At the LILO boot prompt I entered linux ide2=0x180,0x386 as this is a common requirement for Sony laptops in order to be able to find the CD-ROM after boot. Mandrake added this parameter to /etc/lilo.conf as append = "ide2=0x180,0x386" in the appropriate place. You may need to add this manually in other distributions.

I chose the following partitioning for the disk:

    /dev/hda1   /       4Gb
    /dev/hda2   /var    500Mb
    /dev/hda3   swap    500Mb
    /dev/hda4   /home   7Gb

Installing Mandrake 7.0

At the network setup stage the card was given as an "Intel Pro 100" and the system auto probed the interface parameters correctly.

X setup would only allow me a 640x480 display since it failed to recognise the NeoMagic graphics chip and dropped back to a generic VGA configuration.

Installation from the CD completed the system was rebooted and promptly locked up whilst bringing up the Ethernet interface. This required a forced power cycle by holding the power slider for 4 seconds.

System was rebooted with the Ethernet cable unplugged and it came up. Once booted plugging the Ethernet cable in worked OK.

Installing SuSE 6.4

The installation system chose a very low resolution graphics display making it very difficult to complete.

Installing Debian potato test-cycle-1

Text based install completed successfully leaving me to setup the X server as a separate step.


My first installation trial was with Mandrake and since Ethernet operation seemed a little flaky and just in case any recent advances would help with any other hardware I decided to download an updated kernel. Since I had nothing of value stored on the machine (yet) I could risk a little bit of instability and I went for 2.4.0-test2.

This kernel configured, compiled and installed without problem and looked to have fixed the Ethernet hang if nothing else.

Subsequent experience with this kernel revealed problems with power management and operation of X-windows. On later installs I downloaded and used the 2.2.16 kernel with greater success.

My 2.2.16 kernel .config file.


Again since I was having trouble with the XFree86 server I thought an upgrade to the latest release was worth a try. I downloaded XFree86 4.0.1 binaries and installed them as a fresh install having backed up my old all be it crippled version.

Once installed X11 configuration remained a problem. The graphical configurator Xcfg couldn't get a toe hold to bootstrap itself and Xconfigure produced a non-working Xserver.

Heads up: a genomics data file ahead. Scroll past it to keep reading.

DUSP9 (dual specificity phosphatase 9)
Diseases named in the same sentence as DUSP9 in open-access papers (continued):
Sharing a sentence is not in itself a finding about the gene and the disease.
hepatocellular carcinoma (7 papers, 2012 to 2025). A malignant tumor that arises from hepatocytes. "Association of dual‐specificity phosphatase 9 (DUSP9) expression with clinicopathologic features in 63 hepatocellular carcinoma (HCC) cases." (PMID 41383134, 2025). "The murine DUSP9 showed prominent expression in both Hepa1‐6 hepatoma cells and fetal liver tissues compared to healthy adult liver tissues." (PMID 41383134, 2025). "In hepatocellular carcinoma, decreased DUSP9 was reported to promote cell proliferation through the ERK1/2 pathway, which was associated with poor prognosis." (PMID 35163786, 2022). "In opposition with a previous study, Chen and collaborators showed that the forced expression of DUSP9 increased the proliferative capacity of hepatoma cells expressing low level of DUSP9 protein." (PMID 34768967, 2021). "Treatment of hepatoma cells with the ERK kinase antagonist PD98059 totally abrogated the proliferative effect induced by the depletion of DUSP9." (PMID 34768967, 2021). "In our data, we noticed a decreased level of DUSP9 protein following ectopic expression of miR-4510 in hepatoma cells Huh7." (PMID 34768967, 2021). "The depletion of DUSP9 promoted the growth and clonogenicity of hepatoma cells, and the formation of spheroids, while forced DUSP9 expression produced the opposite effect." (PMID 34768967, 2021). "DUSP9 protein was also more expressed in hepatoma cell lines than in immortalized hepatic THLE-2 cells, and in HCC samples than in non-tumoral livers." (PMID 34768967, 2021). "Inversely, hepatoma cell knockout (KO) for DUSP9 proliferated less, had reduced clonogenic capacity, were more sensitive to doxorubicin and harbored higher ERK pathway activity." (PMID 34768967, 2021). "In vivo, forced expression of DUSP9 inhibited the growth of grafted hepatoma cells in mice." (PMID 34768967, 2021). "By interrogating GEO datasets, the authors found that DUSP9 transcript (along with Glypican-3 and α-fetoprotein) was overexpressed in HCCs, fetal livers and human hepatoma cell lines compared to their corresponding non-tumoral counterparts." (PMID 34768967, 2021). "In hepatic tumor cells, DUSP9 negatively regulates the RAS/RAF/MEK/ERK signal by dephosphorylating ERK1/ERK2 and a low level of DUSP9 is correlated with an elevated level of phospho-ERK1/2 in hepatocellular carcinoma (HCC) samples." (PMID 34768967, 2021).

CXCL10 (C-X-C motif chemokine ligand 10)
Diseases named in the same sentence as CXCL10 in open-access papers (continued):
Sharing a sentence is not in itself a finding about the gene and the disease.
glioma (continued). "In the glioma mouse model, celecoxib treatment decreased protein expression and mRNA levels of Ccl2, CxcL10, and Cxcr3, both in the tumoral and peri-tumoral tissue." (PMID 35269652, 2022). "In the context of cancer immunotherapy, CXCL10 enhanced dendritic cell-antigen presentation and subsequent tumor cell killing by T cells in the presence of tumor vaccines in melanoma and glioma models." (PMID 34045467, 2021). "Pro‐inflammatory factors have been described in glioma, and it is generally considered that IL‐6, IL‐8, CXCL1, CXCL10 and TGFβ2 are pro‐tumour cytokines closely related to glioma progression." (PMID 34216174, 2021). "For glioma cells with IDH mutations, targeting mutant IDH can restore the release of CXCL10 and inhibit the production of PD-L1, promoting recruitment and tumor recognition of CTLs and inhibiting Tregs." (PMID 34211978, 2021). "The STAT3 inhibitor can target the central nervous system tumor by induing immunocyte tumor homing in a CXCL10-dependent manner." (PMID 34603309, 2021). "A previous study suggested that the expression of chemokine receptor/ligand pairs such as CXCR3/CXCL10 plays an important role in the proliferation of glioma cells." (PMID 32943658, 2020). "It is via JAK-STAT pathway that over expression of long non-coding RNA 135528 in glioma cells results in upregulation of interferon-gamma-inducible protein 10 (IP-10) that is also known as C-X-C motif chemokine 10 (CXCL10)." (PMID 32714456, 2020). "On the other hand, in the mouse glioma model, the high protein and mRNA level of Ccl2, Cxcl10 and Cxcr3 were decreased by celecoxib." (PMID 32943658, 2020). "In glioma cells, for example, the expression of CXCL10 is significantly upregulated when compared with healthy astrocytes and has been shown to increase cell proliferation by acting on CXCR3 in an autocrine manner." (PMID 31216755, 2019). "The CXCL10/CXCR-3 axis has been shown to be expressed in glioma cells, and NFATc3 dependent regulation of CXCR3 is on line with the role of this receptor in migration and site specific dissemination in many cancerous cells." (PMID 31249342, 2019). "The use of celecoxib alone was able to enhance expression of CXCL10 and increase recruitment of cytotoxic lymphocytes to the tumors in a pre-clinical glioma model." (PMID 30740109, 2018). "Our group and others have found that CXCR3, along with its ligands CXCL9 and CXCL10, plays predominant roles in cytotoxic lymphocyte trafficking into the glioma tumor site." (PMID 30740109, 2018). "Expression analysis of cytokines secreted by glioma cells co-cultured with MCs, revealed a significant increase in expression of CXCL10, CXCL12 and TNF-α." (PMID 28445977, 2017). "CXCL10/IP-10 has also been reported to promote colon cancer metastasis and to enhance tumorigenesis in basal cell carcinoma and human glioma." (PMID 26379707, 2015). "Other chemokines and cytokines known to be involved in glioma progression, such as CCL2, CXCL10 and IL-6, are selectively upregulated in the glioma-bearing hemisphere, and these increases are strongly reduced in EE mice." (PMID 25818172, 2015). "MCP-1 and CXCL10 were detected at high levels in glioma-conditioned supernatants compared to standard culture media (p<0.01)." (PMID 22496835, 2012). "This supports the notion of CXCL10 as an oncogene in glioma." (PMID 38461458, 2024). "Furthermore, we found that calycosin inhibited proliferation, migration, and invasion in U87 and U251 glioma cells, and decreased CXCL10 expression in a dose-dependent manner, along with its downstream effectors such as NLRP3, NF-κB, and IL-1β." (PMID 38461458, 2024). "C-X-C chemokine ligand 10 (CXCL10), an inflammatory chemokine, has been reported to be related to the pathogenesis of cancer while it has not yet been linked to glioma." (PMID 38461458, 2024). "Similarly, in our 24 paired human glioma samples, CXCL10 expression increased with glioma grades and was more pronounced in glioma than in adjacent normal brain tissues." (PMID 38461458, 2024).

The touch pad was a standard PS/2 auxdev mouse with only two buttons. No idea how to use the jog wheel just yet.

I guessed scan rates for the LCD panel. Copying them from elsewhere. Is it possible to damage an LCD panel by over scanning ? Does anyone have the true figures to use ?

    Section "Monitor"
	Identifier  "LCD Panel 1024x768"
	HorizSync   31.5-48.5
	VertRefresh 60

The NeoMagic graphics device was the real trick it's a NM2380 rev 16 not recognised by the previous server. Setting the device driver to neomagic and the Chipset to neo2380 (both these names being XFree86 4.0 specific I think) the service still crashed on startup.

Finally setting VideoRam 4096 rather than letting the system decide RAM size for itself produced a working server.

    Section "Device"
	Identifier  "NeoMagic (laptop/notebook)"
	Driver      "neomagic"
	Chipset     "neo2380"
	VideoRam    4096

With a little more tweaking I now have X running 1024x768 65536 colours. Here's my complete /etc/X11/XF86Config file.


All installations recognised the Ethernet interface (as an Intel Pro 100) without difficulty although Mandrake had a few problems on first reboot.

Only problem encountered so far is that the interface needs to be restarted following a suspend and resume.


I downloaded and installed the ALSA 0.5.9a driver and utilities.

Setup was straight forward. I added the module aliases to /etc/modules.conf by creating a new file /etc/modutils/sound with the following contents:

    # ALSA portion
    alias char-major-116 snd
    # OSS/Free portion
    alias char-major-14 soundcore

    # ALSA portion
    alias snd-card-0 snd-card-ymfpci
    # OSS/Free portion
    alias sound-slot-0 snd-card-0

and the running the utility update-modules. I believe this utility is a Debian special and on other systems you would edit the /etc/modules.conf file directly.

Since ALSA brings the sound system up in the muted state I added the following commands to the ALSA startup script /etc/rc2.d/S20alsa:

    /usr/bin/amixer -q set Master 20 unmute
    /usr/bin/amixer -q set PCM 20 unmute

Note the interface needs to be restarted following a suspend and resume.

Power Management

Two interfaces (Sound and Ethernet) need to be restarted whenever the system resumes following a suspend. I automated this process by adding a simple script to /etc/apm/event.d

Mail me

If you have any hints or tips, or need help with Linux on a Z600NE please Email me.

Made with Vi
Copyright © 2000-2001 R.J.Dunlop
$Id: index.html,v 1.6 2001/08/06 16:20:16 rjd Exp rjd $